Supporters of the opposition MDC Alliance attend a protest in Harare, Zimbabwe, Aug. 1, 2018. Three people died and scores of others were injured Wednesday when protesting opposition supporters clashed with army and police in the capital Harare. Scores of opposition supporters took to the streets of Harare to protest against the delay in announcement of presidential election results as well as alleged rigging of the vote. Picture : Xinhua/Shaun Jusa

Tthe standard press release preceding the Zimbabwean election was that this was the first time Robert Mugabe’s name was not on the polling sheet.
The implied significance of this brief statement was that the nonagenarian tyrant and enemy of democracy had finally been silenced, or at least incapacitated.

After the “non-coup” and the untouchable ex-president’s elaborately staged but incoherent utterances, anything could happen, it was feared.

First reports indicate that the election went off properly and avoided the standard criticisms of the local process, namely “farce”, “travesty” and “grand larceny”.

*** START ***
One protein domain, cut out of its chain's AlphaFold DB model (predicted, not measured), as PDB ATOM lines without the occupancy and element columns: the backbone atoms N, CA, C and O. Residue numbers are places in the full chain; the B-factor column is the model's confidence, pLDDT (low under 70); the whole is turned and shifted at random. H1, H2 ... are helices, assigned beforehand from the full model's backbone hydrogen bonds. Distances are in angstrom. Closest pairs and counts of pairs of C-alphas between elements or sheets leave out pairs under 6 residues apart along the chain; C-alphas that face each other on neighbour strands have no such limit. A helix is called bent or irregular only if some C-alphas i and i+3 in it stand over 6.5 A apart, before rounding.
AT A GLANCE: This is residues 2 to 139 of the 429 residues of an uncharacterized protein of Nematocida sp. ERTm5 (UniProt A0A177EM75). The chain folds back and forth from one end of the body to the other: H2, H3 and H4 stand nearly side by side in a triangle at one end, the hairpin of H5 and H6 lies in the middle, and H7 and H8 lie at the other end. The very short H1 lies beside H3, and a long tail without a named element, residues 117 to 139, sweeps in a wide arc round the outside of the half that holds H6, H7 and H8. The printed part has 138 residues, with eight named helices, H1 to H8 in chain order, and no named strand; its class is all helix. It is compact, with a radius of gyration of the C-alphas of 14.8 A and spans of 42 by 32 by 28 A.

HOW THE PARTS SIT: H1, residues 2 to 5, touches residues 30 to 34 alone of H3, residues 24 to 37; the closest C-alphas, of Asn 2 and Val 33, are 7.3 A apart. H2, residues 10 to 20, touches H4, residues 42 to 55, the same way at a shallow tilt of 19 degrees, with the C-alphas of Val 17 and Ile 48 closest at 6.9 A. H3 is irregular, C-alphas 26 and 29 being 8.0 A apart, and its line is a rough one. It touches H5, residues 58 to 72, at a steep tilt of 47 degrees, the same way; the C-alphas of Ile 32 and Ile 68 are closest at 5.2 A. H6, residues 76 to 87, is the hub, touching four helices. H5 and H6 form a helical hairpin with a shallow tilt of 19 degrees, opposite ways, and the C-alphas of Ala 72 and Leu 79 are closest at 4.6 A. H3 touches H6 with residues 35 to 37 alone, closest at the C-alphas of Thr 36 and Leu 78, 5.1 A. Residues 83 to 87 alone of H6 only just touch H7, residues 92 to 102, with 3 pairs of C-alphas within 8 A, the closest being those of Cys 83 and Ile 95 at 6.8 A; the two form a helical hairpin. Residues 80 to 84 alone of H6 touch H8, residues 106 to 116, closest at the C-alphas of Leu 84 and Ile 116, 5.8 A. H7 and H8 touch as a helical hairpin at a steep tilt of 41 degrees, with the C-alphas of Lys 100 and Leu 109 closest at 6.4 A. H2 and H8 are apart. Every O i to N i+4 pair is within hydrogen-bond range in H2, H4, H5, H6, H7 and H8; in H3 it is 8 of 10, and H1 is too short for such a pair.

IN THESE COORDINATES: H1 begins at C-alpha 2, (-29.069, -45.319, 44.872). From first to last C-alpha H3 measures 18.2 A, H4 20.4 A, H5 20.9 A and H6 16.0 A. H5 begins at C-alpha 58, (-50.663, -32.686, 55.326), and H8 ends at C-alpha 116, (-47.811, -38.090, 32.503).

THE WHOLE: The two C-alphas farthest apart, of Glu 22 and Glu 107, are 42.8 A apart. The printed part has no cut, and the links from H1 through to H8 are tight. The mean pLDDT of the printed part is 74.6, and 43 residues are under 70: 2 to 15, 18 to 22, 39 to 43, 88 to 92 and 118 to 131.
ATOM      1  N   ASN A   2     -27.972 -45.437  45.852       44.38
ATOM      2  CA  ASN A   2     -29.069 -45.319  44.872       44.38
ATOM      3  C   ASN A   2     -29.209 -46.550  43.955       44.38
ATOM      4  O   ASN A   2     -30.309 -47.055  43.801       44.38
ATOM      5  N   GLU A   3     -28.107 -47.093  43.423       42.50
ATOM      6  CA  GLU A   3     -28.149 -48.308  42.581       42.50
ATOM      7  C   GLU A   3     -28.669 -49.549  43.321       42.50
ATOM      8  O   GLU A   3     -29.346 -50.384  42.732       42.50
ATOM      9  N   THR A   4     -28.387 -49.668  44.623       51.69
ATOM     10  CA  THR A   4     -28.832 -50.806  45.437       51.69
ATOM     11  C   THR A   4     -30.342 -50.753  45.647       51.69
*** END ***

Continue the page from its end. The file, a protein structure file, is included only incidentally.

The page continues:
Also absent, apparently, was that bizarre category of “ghost voters”, both literal that is voting by the dead, and metaphorical, that is phantom, imaginary and duplicate voters.

It seems likely that the Zanu-PF rule will continue, which some would regard as a questionable advance in democracy. The Zimbabwean people, we are told, have a great hunger for “change”.

Understandably so. They have suffered greatly, with an economy in ruins, a debased currency and perverted human rights regime. Many are in exile and refugees. After all this, what has really changed? Zimbabwe has evidently turned the page. But will it turn the corner?

* Geoff Hughes is an emeritus professor formerly with Wits University.

The Star